Cody Zeller: Hoosiers Big Man Needs More Seasoning Before Entering NBA Draft

Joseph ZuckerFeatured ColumnistMarch 29, 2013

Mar 28, 2013; Washington, D.C., USA; Indiana Hoosiers forward Cody Zeller (40) walks off the court after losing to the Syracuse Orange 61-50 in the semifinals of the East regional of the 2013 NCAA tournament at the Verizon Center. Mandatory Credit: Geoff Burke-USA TODAY Sports
Geoff Burke-USA TODAY Sports

Cody Zeller would be making a colossal mistake entering the 2013 NBA draft.

The big man didn't have a disastrous showing during the Indiana Hoosiers' ill-fated tournament run, but Zeller didn't cover himself in glory, either.

He did well against James Madison in the round of 64, but that's to be expected against a thoroughly overmatched Dukes team. Then, in the Hoosiers next two games, Zeller only managed to go 7-of-20 from the field, bringing down 15 rebounds.

Indiana's 61-50 loss to the Syracuse Orange was likely Zeller's last game in college. He's the second-best big man on many teams' draft boards and will want to take advantage of a weak class overall.

Some might argue that his stock will never be higher, and he won't do himself any favors by staying at least another season in college.

Although it means passing up millions of dollars, leaving after his sophomore season is the wrong move for Zeller.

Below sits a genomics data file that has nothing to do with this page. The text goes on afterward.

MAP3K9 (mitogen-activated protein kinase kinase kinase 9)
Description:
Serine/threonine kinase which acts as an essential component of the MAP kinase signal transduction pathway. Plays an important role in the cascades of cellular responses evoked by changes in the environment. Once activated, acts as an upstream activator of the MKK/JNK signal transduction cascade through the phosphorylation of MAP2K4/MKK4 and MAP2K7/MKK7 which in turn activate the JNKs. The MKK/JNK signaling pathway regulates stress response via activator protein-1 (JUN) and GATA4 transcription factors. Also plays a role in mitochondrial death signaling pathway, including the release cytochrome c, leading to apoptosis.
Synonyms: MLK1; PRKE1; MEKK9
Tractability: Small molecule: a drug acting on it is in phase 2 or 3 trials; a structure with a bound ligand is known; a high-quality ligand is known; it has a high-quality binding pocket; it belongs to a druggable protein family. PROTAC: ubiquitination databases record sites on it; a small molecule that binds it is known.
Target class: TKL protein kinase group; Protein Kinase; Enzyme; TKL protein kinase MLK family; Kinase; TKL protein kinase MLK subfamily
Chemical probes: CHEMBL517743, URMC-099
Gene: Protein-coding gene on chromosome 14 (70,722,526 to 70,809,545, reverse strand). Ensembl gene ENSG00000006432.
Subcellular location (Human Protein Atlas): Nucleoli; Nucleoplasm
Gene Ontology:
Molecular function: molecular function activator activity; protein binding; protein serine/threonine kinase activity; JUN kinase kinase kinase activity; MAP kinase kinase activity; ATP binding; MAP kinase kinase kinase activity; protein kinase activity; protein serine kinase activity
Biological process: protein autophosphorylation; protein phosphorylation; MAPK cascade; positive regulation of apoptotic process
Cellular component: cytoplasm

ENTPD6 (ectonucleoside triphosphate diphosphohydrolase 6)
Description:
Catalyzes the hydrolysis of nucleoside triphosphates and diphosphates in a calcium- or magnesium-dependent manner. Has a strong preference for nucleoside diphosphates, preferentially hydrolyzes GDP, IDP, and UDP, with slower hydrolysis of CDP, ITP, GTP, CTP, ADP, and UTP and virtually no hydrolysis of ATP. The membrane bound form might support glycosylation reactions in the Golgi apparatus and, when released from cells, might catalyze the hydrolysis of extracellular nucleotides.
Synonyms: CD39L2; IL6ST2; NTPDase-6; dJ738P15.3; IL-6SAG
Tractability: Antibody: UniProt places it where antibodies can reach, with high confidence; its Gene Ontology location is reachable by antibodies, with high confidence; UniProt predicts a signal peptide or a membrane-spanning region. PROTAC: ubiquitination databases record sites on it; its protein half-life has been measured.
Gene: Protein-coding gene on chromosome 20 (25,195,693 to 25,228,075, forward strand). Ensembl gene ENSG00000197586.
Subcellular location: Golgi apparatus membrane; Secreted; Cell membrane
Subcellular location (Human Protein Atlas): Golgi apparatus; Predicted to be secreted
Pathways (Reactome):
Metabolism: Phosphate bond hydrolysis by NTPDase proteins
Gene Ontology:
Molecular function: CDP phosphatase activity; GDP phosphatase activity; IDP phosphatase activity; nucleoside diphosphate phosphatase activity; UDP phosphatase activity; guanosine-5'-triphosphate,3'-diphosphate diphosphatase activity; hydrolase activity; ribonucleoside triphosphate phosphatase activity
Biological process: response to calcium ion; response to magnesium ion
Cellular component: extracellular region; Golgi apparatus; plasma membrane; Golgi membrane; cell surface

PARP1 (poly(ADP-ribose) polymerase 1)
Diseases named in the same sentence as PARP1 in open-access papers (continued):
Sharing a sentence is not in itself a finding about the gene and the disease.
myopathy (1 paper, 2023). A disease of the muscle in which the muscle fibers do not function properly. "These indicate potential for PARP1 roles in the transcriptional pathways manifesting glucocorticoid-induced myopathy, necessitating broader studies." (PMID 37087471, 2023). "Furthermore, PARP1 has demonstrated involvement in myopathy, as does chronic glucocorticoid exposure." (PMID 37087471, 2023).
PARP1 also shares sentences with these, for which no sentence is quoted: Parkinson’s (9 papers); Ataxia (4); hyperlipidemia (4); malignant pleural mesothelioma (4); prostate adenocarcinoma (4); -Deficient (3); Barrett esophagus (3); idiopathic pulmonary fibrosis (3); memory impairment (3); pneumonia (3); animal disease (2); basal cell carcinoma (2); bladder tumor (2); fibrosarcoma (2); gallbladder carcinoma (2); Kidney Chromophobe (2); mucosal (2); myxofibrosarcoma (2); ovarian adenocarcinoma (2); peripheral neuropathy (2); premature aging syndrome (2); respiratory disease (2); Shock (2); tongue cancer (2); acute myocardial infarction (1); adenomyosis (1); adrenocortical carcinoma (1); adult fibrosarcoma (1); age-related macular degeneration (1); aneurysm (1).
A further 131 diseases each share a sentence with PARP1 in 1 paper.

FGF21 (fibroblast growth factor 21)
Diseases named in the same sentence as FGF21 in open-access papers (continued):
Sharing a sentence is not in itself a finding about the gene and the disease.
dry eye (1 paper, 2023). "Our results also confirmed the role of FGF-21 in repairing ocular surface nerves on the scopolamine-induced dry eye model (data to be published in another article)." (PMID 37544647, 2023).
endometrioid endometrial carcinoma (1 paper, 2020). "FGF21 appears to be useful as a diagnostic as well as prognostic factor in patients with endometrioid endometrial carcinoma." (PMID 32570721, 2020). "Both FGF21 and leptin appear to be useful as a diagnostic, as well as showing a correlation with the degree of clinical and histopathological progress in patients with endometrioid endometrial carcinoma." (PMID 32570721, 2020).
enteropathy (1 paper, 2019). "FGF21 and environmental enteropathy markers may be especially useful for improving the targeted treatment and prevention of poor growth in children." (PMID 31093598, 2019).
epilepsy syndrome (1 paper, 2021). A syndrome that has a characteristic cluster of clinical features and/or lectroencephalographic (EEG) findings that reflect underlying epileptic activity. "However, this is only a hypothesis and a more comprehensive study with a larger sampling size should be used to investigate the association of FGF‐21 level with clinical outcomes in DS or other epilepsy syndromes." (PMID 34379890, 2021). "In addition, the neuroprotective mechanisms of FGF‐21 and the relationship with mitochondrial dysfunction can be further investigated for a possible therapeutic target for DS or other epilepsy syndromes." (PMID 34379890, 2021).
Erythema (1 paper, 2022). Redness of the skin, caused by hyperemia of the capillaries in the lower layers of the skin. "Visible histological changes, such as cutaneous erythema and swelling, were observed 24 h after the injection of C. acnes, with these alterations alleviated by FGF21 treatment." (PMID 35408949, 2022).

This isn't about having unfinished business in college. Few players are really motivated by avenging tournament losses. No one should really expect Zeller to actually want to atone for his poor tourney performances.

This is all about the player's future.

Zeller is far from the finished product right now. He might very well be the most skilled overall big man in college. Nerlens Noel is the better pro prospect, but his offense isn't as advanced as Zeller's at this stage of their respective careers.

Far too often, though, Zeller hasn't made the most of his size. While very tall, he's not very thick. Zeller's frame is pretty slight. When he hits the pros, he's going to be in for a rude awakening. It's not going to be any easier for Zeller in the NBA when he faces off against stronger, more talented opposition.

The back-to-the-basket post player isn't as prevalent in the NBA as it used to be. It's not as if Zeller will simply sit in the post or back down opponents the entire game. Zeller is at an advantage in terms of his shooting. He can hit mid-range jumpers when he actually takes them.

On the other hand, when Zeller does try to get inside against opposing big men, he's simply going to get overpowered.

Plain and simply, he needs to bulk up.

Zeller can hit the weights in the pros just as easily as he can in college. The biggest factor could be playing time. He would be much better off playing every minute in college rather than possibly riding the bench for much of his rookie season.

You could see the improvement Zeller made from his freshman season to his sophomore season. It's realistic to expect that he'll continue to get better with more time under Tom Crean.

It would be wrong to begrudge Zeller from cashing in now. If he wants to put his career first, however, spending one more year in college would pay huge dividends.